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23 February 2012 Case study: the introduction of stereoscopic games on the Sony PlayStation 3
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Proceedings Volume 8288, Stereoscopic Displays and Applications XXIII; 828815 (2012)
Event: IS&T/SPIE Electronic Imaging, 2012, Burlingame, California, United States
A free stereoscopic firmware update on Sony Computer Entertainment's PlayStation® 3 console provides the potential to increase enormously the popularity of stereoscopic 3D in the home. For this to succeed though, a large selection of content has to become available that exploits 3D in the best way possible. In addition to the existing challenges found in creating 3D movies and television programmes, the stereography must compensate for the dynamic and unpredictable environments found in games. Automatically, the software must map the depth range of the scene into the display's comfort zone, while minimising depth compression. This paper presents a range of techniques developed to solve this problem and the challenge of creating twice as many images as the 2D version without excessively compromising the frame rate or image quality. At the time of writing, over 80 stereoscopic PlayStation 3 games have been released and notable titles are used as examples to illustrate how the techniques have been adapted for different game genres. Since the firmware's introduction in 2010, the industry has matured with a large number of developers now producing increasingly sophisticated 3D content. New technologies such as viewer head tracking and head-mounted displays should increase the appeal of 3D in the home still further.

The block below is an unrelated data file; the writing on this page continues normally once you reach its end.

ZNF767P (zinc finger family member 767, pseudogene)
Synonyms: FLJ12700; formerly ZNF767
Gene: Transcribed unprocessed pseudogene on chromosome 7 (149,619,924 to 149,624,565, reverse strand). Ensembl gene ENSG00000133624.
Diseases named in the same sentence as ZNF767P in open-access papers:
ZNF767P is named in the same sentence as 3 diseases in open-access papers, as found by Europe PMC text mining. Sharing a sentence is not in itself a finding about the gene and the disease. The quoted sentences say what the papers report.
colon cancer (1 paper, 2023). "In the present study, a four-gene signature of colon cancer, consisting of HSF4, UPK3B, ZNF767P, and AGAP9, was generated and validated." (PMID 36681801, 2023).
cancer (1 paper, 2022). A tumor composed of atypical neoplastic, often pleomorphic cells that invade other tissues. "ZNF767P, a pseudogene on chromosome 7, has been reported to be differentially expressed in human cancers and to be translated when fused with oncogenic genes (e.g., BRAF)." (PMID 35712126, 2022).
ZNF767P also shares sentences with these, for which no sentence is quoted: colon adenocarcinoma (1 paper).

© (2012) COPYRIGHT Society of Photo-Optical Instrumentation Engineers (SPIE). Downloading of the abstract is permitted for personal use only.
Ian Bickerstaff "Case study: the introduction of stereoscopic games on the Sony PlayStation 3", Proc. SPIE 8288, Stereoscopic Displays and Applications XXIII, 828815 (23 February 2012);


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